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About Dietary Supplements: The Good, The Bad, The Ugly

By Edited Nov 13, 2013 0 0

Dietary supplements are plants and minerals that have the reputation of providing benefits to human health. People have used these herbal supplements for centuries to relieve pain, aid digestion, improve memory and provide additional minerals needed in a person’s diet. Even though the best herbal supplements can be beneficial, they require some investigation and caution by the user.

The Good

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Dietary and herbal supplements are generally inexpensive, easy to find and sold over the counter in many places. Their long use has provided health benefits and medicines to many people. Their use is in the form of tea, capsules, tinctures or tablets. Many medicines approved by the Federal Drug Administration (FDA) also use plant and herbal components as a basis for their formulas. Dietary and herbal supplements can be beneficial and consumed by many people without harm. Some, such as fish oil and flaxseed oil  tablets which are high in Omega - 3, and  are prescribed by physicians for various purposes.

The Bad

The 1994 Dietary Supplement Health and Education Act loosened the restrictions on supplement manufacturers. Now, supplement regulations fall under the Federal Trade Commission rather than the FDA. It allows herbal supplement manufacturers to be responsible to certify the products safety, recommend dosage levels and be responsible that the product performs as advertised. Manufacturers can do this without independent verification. The statements on herbal products can’t be specific. If a general statement on the label states the supplement improves health it will not be examined by the FDA. If it states that it prevents heart attacks it falls under FDA regulation. If it becomes apparent that an herbal supplement is dangerous, the FDA has the authority to ban the supplement.

 Ginko Biloba, Saint John’s Wort, Echinacea and other popular herbal supplements have been found to be relatively useless to help the conditions they are advertised to help. The American Medical Association Journal published a study of Ginkgo Biloba in 2009 that found that it had no qualities to improve memory or delay the onset of Alzheimer’s disease.  While this may cause people to waste money on something that is ineffective, it is worse if the supplement does harm. Store clerks may recommend these products with no medical training other than what they read in an advertisement, or on the back of the bottle.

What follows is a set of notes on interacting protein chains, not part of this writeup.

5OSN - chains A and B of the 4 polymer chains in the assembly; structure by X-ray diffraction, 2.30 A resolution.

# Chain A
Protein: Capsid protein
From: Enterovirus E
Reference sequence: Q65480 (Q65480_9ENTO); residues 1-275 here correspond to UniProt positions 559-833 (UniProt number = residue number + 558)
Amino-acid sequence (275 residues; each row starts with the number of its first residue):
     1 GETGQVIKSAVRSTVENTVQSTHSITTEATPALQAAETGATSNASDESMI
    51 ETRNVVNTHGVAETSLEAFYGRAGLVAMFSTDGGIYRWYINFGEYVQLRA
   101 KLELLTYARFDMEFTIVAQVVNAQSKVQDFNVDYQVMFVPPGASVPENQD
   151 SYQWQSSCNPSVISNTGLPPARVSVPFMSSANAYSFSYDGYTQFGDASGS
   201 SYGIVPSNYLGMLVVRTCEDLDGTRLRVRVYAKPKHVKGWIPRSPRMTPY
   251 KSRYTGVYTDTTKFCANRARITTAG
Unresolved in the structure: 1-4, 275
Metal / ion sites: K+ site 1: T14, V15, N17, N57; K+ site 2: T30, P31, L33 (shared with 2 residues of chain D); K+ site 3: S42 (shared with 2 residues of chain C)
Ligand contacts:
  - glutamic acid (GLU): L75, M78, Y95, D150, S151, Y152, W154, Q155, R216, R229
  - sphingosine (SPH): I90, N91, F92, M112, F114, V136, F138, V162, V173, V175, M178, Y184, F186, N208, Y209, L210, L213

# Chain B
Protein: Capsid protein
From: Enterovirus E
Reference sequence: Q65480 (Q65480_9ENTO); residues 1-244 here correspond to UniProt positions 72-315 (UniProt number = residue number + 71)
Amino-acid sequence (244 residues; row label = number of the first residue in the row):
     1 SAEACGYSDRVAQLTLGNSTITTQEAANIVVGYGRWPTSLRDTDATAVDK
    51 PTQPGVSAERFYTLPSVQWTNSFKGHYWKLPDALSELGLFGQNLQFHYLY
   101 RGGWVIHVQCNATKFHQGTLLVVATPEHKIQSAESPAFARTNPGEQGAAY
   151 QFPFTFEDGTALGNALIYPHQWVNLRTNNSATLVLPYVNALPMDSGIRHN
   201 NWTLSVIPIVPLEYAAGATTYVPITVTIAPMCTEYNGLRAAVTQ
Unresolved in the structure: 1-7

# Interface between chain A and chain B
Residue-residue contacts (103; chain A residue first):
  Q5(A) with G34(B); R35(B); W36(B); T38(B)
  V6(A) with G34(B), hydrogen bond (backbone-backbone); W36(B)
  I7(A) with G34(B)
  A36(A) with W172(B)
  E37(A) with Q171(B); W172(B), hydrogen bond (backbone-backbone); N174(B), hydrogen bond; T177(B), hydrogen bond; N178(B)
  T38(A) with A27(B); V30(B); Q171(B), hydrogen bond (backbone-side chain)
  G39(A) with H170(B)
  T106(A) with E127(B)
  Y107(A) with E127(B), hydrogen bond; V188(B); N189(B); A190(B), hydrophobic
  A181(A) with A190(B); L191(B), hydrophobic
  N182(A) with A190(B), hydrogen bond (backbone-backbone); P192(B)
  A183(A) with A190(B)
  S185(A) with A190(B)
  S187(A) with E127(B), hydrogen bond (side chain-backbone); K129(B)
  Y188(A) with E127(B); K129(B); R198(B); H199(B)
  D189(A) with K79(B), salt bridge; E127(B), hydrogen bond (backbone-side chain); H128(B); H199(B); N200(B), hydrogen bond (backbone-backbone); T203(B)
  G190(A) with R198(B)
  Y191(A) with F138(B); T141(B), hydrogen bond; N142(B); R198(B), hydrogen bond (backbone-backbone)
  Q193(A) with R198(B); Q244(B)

The Ugly                   

Many people consider herbals natural, and automatically safe, and companies use the natural concept in advertisements. It isn’t always true that a natural supplement is safe. It’s not uncommon for a television news crew to have a selection of dietary supplements chemically analyzed, and find the ingredients aren’t what the label indicates. They may have too little or none of the active ingredient or much more than stated on the label. The tests have found these products may also contain harmful contaminants such as heavy metals or poisons.

 If someone is going to take herbal supplements, they should check with their physician to see if a supplement will interact negatively with any medication they are taking. This is especially true for a pregnant woman. The supplement could adversely affect the unborn child. A common hazard occurs when supplements that have anticoagulant properties interact with prescription blood thinners. This is dangerous for someone already taking a prescription blood thinner. If one is going to have surgery, they should let their doctor know what herbal supplements they are taking. An herbal supplement that thins blood could be very dangerous if taken with other anticoagulants.

 It’s best if a person treats herbal supplements like any medicine. Find out about the side effects, then discuss with a physician about reactions with other medication.  Herbal supplements can be beneficial, but can also cause harm.

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